The state of Colorado has a Call When Needed contract with Airstrike Firefighters that would allow the company’s fleet of P3s to be used in the state if they are available. Airstrike is working to restore seven P3s that were formerly operated by Aero Union.

Air Tanker 23 P3 Orion
On March 15, 2018 Tanker 23 was in the process of being made fire-ready again at Airstrike Firefighter’s facility at Sacramento McClellan Airport. Photo by Bill Gabbert.
P3 Orion air tanker 17, 22, 23
Tankers 17, 22, and 23, all P3 Orions being restored at Airstrike Firefighters in Sacramento. Photo by Sergio Mara, at Sacramento McClellan Airport, January 2019.

Buffalo Airways and Airstrike are working together to restore Tanker 22.

Buffalo P3 Joe McBryan tanker 22
Ronald Guy (left) of United Aeronautical congratulates Joe McBryan (right) of Buffalo Airways on the purchase of Tanker 22, March 19, 2014 at McClellan Air Force Base March 19, 2014. Photo by Bill Gabbert.

More photos of the P3s in the hangar at McClellan.

Air tanker demonstrations for media planned at airport in Coloradoo

Plus, an opinion about keeping the public away from the static displays

Air Tanker 23, a P3 Orion
File photo of Air Tanker 23, a P3 Orion. Airstrike Firefighters photo.

The Colorado Division of Fire Prevention and Control (DFPC) is planning a media day on June 28 at Northern Colorado Regional Airport in Loveland, Colorado (map). Two air tankers will be making demonstration drops — an Airstrike Firefighters P-3 Orion and a Single Engine Air Tanker (SEAT). They will be dropping BLAZETAMER380, a water enhancing gel that looks similar to water when released by an air tanker.

The DFPC  has a summer-long exclusive use contract for the SEAT and a Call When Needed (CWN) contract for Airstrike’s large four-engine P3 air tankers.

The airborne demonstrations are scheduled to begin at 10:30 a.m. MDT June 28, with static displays to follow.

The event is for the media, who will be escorted out to the ramps to get a close up look at the aircraft on static display. We were told by Shawn Battmer, the Airport Executive Assistant, that the public will not be allowed to approach the planes but may be able to see them through a fence near the Fort Collins-Loveland JetCenter. Ms. Battmer did not say anything about being able to see the water drops, but they will presumably be from 100 to 200 feet above the ground so sightseers may be able to find a spot where they get a good view of the demonstrations.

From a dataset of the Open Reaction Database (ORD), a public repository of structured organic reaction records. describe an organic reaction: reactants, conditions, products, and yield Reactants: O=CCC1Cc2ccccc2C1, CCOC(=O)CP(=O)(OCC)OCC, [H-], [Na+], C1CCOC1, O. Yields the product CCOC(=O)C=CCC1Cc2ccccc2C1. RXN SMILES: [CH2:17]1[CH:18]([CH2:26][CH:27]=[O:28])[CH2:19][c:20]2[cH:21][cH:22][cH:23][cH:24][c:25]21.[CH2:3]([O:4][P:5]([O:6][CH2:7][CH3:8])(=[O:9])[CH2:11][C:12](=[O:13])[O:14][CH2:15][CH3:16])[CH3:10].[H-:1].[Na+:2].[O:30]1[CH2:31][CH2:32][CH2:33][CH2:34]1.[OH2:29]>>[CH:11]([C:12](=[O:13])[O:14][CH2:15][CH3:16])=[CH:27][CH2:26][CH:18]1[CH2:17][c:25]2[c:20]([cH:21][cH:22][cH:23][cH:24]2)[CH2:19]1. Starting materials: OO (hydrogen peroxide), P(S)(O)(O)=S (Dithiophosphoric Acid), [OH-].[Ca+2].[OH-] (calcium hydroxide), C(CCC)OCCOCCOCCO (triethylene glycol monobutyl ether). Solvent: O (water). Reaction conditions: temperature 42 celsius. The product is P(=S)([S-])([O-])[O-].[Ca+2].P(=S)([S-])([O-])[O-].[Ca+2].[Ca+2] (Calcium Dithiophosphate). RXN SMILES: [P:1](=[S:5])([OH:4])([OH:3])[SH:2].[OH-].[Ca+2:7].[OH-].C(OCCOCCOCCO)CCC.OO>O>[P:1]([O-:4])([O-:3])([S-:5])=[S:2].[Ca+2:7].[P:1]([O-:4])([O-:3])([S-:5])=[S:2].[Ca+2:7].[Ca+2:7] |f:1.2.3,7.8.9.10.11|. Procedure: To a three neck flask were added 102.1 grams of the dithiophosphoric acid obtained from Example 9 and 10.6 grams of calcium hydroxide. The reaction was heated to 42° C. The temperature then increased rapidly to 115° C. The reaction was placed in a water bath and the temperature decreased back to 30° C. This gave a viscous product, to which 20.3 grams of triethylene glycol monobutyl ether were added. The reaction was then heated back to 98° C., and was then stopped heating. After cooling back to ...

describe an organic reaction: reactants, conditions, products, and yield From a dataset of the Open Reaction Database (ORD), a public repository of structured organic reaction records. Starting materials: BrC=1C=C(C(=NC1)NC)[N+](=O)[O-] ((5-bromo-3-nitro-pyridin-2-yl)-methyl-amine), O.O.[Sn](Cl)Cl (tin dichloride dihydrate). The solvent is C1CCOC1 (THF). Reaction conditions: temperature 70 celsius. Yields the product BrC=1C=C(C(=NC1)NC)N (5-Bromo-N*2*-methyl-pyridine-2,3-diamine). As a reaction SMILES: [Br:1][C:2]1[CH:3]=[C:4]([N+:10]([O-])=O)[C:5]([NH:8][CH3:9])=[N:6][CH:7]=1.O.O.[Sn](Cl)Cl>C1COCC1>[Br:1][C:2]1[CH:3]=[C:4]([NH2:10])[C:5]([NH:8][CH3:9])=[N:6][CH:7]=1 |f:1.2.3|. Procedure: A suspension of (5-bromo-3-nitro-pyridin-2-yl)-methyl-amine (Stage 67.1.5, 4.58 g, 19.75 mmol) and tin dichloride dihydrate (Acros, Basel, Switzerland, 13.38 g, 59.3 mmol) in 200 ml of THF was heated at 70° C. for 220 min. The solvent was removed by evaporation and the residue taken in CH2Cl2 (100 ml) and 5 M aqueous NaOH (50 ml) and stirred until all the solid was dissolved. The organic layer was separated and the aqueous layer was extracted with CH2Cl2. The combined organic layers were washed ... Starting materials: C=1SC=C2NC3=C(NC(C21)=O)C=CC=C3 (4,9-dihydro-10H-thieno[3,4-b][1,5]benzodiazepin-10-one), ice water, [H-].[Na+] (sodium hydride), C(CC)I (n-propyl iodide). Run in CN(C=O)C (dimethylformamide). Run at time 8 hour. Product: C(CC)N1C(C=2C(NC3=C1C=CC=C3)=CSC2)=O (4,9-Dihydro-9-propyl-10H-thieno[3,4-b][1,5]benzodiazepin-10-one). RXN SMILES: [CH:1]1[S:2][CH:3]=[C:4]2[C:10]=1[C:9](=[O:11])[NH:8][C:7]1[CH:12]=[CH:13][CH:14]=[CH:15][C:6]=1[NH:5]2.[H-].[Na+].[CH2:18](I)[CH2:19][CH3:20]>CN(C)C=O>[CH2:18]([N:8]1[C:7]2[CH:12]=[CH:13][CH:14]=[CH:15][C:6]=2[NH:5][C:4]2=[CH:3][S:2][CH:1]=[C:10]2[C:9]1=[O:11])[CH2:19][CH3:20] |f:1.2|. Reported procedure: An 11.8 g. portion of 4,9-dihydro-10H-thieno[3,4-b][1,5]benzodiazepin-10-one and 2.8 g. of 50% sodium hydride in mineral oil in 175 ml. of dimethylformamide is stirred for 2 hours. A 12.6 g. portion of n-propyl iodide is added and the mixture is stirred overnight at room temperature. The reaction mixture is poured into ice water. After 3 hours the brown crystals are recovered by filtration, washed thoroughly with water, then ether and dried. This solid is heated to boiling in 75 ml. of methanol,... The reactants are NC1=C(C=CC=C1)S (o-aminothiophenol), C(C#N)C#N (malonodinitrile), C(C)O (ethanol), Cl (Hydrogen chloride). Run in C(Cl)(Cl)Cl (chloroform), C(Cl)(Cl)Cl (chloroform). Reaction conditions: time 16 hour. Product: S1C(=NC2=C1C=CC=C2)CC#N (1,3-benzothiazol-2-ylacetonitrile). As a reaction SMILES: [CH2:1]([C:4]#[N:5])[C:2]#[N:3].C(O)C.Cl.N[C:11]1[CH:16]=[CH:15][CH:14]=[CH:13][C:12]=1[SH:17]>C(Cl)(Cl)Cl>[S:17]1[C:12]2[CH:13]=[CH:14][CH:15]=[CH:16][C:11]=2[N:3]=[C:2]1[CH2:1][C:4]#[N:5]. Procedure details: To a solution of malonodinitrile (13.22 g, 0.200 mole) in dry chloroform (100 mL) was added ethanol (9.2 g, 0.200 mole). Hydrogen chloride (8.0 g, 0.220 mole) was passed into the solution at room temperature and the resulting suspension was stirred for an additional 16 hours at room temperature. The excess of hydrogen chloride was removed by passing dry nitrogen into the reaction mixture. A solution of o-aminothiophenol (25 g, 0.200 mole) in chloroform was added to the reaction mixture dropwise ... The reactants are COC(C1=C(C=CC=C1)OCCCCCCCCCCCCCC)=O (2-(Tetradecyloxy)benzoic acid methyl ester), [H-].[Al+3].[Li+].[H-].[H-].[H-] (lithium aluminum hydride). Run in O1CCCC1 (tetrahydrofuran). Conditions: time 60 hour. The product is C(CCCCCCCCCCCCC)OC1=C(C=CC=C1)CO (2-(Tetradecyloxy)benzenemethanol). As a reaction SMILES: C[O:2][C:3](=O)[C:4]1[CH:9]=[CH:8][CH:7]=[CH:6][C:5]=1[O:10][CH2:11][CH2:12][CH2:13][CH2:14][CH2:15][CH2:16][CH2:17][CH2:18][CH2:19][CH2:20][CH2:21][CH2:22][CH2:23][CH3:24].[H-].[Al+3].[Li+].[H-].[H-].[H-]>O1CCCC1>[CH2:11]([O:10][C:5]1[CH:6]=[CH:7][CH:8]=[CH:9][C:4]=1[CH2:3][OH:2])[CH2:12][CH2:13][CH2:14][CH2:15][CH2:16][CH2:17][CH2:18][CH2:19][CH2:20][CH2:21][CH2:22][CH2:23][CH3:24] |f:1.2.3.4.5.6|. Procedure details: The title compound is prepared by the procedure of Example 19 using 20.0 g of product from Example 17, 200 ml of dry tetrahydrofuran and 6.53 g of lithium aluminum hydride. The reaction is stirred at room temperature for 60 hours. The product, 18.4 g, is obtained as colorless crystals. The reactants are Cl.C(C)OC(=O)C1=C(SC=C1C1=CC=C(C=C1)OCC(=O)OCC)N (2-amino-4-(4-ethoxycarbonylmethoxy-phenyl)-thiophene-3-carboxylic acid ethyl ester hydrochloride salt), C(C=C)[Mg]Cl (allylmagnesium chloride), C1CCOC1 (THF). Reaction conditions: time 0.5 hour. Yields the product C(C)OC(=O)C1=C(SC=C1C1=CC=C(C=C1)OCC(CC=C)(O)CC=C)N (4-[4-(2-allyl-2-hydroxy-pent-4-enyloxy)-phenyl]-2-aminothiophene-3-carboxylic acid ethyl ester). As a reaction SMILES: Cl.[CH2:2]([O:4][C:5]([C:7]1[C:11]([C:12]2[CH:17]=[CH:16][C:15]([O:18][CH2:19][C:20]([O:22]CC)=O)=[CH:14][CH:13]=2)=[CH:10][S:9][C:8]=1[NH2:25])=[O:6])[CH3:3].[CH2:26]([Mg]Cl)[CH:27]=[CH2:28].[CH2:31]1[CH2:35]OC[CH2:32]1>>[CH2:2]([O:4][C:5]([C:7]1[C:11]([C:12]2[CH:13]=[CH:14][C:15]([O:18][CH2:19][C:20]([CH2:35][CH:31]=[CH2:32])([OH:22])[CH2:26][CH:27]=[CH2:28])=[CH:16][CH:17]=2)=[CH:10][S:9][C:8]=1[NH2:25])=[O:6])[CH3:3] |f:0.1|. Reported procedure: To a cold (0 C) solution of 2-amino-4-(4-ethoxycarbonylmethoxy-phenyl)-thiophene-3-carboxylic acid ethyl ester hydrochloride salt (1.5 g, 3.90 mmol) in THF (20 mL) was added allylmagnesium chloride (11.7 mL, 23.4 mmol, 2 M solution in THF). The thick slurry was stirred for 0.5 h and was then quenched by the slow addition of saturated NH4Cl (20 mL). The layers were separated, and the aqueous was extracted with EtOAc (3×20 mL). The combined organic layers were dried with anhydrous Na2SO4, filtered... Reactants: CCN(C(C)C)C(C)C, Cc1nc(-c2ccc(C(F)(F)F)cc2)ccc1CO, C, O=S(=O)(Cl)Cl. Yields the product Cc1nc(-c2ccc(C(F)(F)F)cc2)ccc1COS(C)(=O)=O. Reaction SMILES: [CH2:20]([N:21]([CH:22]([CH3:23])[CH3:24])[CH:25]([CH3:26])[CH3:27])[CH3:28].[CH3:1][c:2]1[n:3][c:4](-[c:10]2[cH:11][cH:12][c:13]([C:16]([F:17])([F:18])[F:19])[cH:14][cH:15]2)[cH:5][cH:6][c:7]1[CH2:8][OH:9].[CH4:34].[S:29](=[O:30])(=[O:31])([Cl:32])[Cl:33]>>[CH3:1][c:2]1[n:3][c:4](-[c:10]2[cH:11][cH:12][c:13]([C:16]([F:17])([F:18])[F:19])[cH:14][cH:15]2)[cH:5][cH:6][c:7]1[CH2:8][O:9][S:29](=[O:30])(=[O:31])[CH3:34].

In August of last year the DFPC signed a CWN agreement with Airstrike Firefighters to provide large airtanker services for wildland fire suppression.  The agreement will allow the State of Colorado to access Airstrike’s P-3 airtankers to help combat wildfires in the State.

Airstrike Firefighters is making progress toward their goal of putting seven P3 Orion air tankers formerly owned by Aero Union back into service. The aircraft have not been used on a fire since the U.S. Forest Service canceled the Aero Union contract July 29, 2011 due to the company “failing to meet its contractual obligations”, according to the agency.

An Opinion:

The Colorado Division of Fire Prevention and Control and the Northern Colorado Regional Airport are missing what could have been a grand public relations opportunity by not allowing the public to get close to the static displays of the aircraft. It will be a lost opportunity to educate the public about aerial firefighting. They could at least set up a designated location outside the secure fence where the taxpayers who fund these aircraft could be ENCOURAGED to see how their money is spent as the air tankers make their drops. And further, it would have been possible to allow the public to go 150 feet or so out onto the ramp where they could walk around the three of four aircraft and talk to the pilots and crews. Air shows do this, and the Aerial Firefighting Conferences at Sacramento, Europe, and Australia do it as well, allowing hundreds of people out on the ramp. Portable barriers could be set up and volunteers or wildland firefighters could ensure that the visitors stay within the established viewing areas.

As you can see in the photo below, it is possible for the media to record interviews while others walk around the aircraft.

Attendees at the Aerial Firefighting Conference in Sacramento were allowed within a designated area of the ramp to examine the aircraft and talk to the flight crews while the media was conducting interviews. Photo By Bill Gabbert, March 12, 2017.
tour 747 Supertanker
At the Aerial Firefighting Conference in Sacramento on March 12, 2017 people lined up to tour the 747 air tanker. Photo by Bill Gabbert.

A P3 Orion air tanker will be forward deployed to Colorado next month

It will be available on a call when needed contract with the state of Colorado

Air tanker 23 Pe orion
Airstrike’s Air Tanker 23. It will be forward deployed in April in Colorado, ready to be activated on a state CWN contract to fight wildfires. Photo by Sergio Mara, Sacramento McClellan Airport, January, 2019.